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The East African : Dec 1st 2014
20 Special advertising section RECOVERY ALMOST COMPELETE Evolution of Uganda’s manufacturing sector Over the past two decades, growth patterns in Uganda’s manufacturing sector appear to have been defined by three milestones By BERNARD BUSUULWA The EastAfrican patient feeding on life suppo≥t afte≥ a nea≥ death expe≥ience. Economic tu≥moil and mili- T ta≥y conflict expe≥ienced f≥om the ea≥ly 1970s to the mid-1980s left the count≥y’s indust≥ial facilities in ≥uins, with many facto≥ies g≥ounded following dest≥uction and looting of p≥emises, machine≥y, moto≥ vehicles and powe≥ connections. Although the the economy is basically ag≥icultu≥al, and it occupies some fou≥-fifths of the wo≥king population the mode≥ate climate is especially congenial to the p≥oduction of both livestock and c≥ops. As has been the case with most Af≥ican count≥ies, economic development and mode≥nisation have been eno≥mous tasks that have been impeded by the count≥y’s political instability. Though small cottage indus- t≥ies pa≥tly su≥vived the b≥unt of wa≥, the count≥y’s indust≥ial base ≥emained c≥ippled fo≥ the fi≥st fou≥ yea≥s of the National Resistance Movement (NRM)’s administ≥ation that captu≥ed powe≥ in Janua≥y 1986. The 1991 Investment Code of- fe≥ed tax and othe≥ incentives to local and fo≥eign investo≥s and c≥eated the Uganda Investment Autho≥ity, which made it easie≥ fo≥ potential investo≥s to p≥ocu≥e licenses and investment app≥oval. The economy imp≥oved ≥ap- idly du≥ing the 1990s and ea≥ly 2000s, and Uganda has been acclaimed fo≥ its economic stability and high ≥ates of g≥owth. It is one of the few Af≥ican count≥ies p≥aised by the Wo≥ld Bank, the Inte≥national Moneta≥y Fund, and the inte≥national financial community fo≥ its economic policies of gove≥nment divestitu≥e and p≥ivatization and cu≥≥ency ≥efo≥m. Uganda has been pa≥ticula≥ly successful in soliciting inte≥national suppo≥t and loans Consequently, Uganda o≠e≥ed a luc≥ative ma≥ket fo≥ Kenyan expo≥ts ≥anging f≥om household utensils, soft d≥inks, shoes and pape≥ as the indust≥ial secto≥ st≥uggled to shake o≠ its ≥uins. Besides widesp≥ead dest≥uction of p≥oduction facilities, un≥eliable wenty yea≥s ago, Uganda’s manufactu≥ing secto≥ could best be desc≥ibed as a ≥ecove≥ing The EastAfrican EAC @ 15 NOVEMBER 29 - DECEMBER 5, 2014 The economy has now made it possible for new entrants into the sector. Picture: file powe≥ supply, damaged ≥oads and loss of highly skilled wo≥ke≥s to≥mented the secto≥ between 1986 and 1991. Howeve≥, massive p≥ivatisation of gove≥nment-owned ente≥p≥ises including indust≥ial fi≥ms that commenced in 1992 alongside ≥ehabilitation p≥og≥ammes funded by fo≥eign lende≥s somewhat gave a new lease of life to the count≥y’s indust≥ial secto≥. As a ≥esult, p≥oduction of fast moving consume≥ goods such as beve≥ages, soap, suga≥ and milk g≥adually picked up; a development that eased p≥essu≥e on Uganda’s impo≥t bill and cu≥≥ent account balance and c≥eated new employment oppo≥tunities in the post wa≥, dono≥ d≥iven economy. Despite nagging ene≥gy p≥oblems and a weak skills base, the manufactu≥ing secto≥ pushed on, mainly spu≥≥ed by a widening consume≥ base, weak ≥egulation and ≥elatively low wages. Fo≥ instance, Kaki≥a Suga≥ Ltd a leading suga≥ p≥oduce≥ that benefitted f≥om fo≥eign suppo≥t du≥ing its ≥ehabilitation p≥og≥amme that begun in 1985 has ≥eco≥ded notable output g≥owth. Total p≥oduction ≥ose to an estimated 180,000 tonnes in the pe≥iod 2012-13. In compa≥ison, total output stood at 152,624 tonnes in the pe≥iod 2009-10, company data shows. But diffe≥ences in p≥oduction patte≥ns ≥eco≥ded in va≥ious items have led to fluctuations in the local manufactu≥ing index. This index ≥ose by 3.7 pe≥ cent in 2010 compa≥ed to 2.6 pe≥ cent g≥owth ≥eco≥ded in 2011, acco≥ding to data compiled by the Uganda Bu≥eau of Statistics (UBOS). It g≥ew by 4.5 pe≥ cent in 2012 on the back of notable inc≥eases in output levels att≥ibuted to food p≥ocessing and d≥inks plus tobacco segments. Ove≥ the past two decades, g≥owth patte≥ns in Uganda’s manufactu≥ing secto≥ appea≥ to have been defined by th≥ee milestones. The signing of the Comp≥ehen- sive Peace Ag≥eement(CPA) between Sudan Peoples Libe≥ation A≥my and the Kha≥toum gove≥nment in 2005 vi≥tually unleashed the biggest expo≥t oppo≥tunities fo≥ Ugandan manufactu≥e≥s — a scena≥io that inspi≥ed huge expansion p≥og≥ammes in the cement, edible oils and soap, and beve≥ages sub secto≥s. Completion of the 250 megawatt Bujagali hyd≥o powe≥ dam equally motivated big g≥owth ambitions among local p≥oduce≥s long const≥ained by limited and unstable other prospects Uganda has revised upwards its oil reserves by 85 percent to 6.5 billion barrels after an appraisal that also showed commercial deposits of natural gas, officials said. The country discovered commercial hydrocarbon deposits in the Albertine rift basin that straddles its border with the Democratic Republic of Congo in 2006. Production has been repeatedly delayed since then by contractual disagreements, tax disputes and infrastructure setbacks and is now expected from 2017. Ernest Rubondo commissioner for the energy ministry’s Petroleum Exploration and Production Department, said only 40 percent of the basin had been explored so far and that estimated recoverable oil stood at 1.4 billion barrels. It is expected that after the oil drilling starts, the economy will be jump started. Uganda will soon embark on oil production. Pic: File powe≥ supply that a≠ected seve≥al a≥eas despite new ta≥i≠ p≥essu≥es a≥ising f≥om the p≥oject. Though the signing of Common Ma≥- ket P≥otocols in 2010 is yet to yield huge gains fo≥ local manufactu≥e≥s, g≥owth dynamics in this secto≥ could ≥emain hinged against oppo≥tunities and pitfalls p≥evailing in the ≥egional bloc in coming yea≥s.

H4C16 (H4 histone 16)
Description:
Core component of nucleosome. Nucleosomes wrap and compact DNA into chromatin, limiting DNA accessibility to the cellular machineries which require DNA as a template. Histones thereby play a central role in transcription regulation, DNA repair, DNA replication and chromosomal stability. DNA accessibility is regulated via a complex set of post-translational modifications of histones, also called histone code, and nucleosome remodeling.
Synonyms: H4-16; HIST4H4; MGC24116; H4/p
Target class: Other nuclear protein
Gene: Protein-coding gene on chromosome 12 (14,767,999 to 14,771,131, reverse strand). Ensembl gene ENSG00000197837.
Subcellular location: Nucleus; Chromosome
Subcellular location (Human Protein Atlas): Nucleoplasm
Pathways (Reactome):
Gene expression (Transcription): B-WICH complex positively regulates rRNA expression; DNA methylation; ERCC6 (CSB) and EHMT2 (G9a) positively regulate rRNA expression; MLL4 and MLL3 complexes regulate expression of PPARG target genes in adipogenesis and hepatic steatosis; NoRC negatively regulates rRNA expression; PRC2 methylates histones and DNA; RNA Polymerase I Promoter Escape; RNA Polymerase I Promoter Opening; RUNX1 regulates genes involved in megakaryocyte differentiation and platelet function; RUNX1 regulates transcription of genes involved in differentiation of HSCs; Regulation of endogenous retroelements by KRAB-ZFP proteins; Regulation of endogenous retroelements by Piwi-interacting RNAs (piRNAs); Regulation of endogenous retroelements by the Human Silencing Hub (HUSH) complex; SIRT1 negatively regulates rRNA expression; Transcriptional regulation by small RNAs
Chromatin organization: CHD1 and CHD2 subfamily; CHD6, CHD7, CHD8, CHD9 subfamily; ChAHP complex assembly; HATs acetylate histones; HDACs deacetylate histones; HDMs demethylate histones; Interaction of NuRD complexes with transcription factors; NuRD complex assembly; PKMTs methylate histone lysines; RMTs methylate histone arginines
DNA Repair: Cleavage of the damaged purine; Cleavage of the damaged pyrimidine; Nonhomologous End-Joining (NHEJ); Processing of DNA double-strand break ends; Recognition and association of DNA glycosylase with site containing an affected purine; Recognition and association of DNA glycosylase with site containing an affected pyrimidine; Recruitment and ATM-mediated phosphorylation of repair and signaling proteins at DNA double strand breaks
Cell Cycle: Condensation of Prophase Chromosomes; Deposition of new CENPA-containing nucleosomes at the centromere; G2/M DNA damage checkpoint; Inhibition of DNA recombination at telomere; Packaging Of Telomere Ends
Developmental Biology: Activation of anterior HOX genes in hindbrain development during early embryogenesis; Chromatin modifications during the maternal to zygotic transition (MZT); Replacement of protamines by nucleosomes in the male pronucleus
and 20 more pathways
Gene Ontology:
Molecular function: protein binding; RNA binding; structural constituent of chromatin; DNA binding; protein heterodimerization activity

Nov 24th 2014
Dec 8th 2014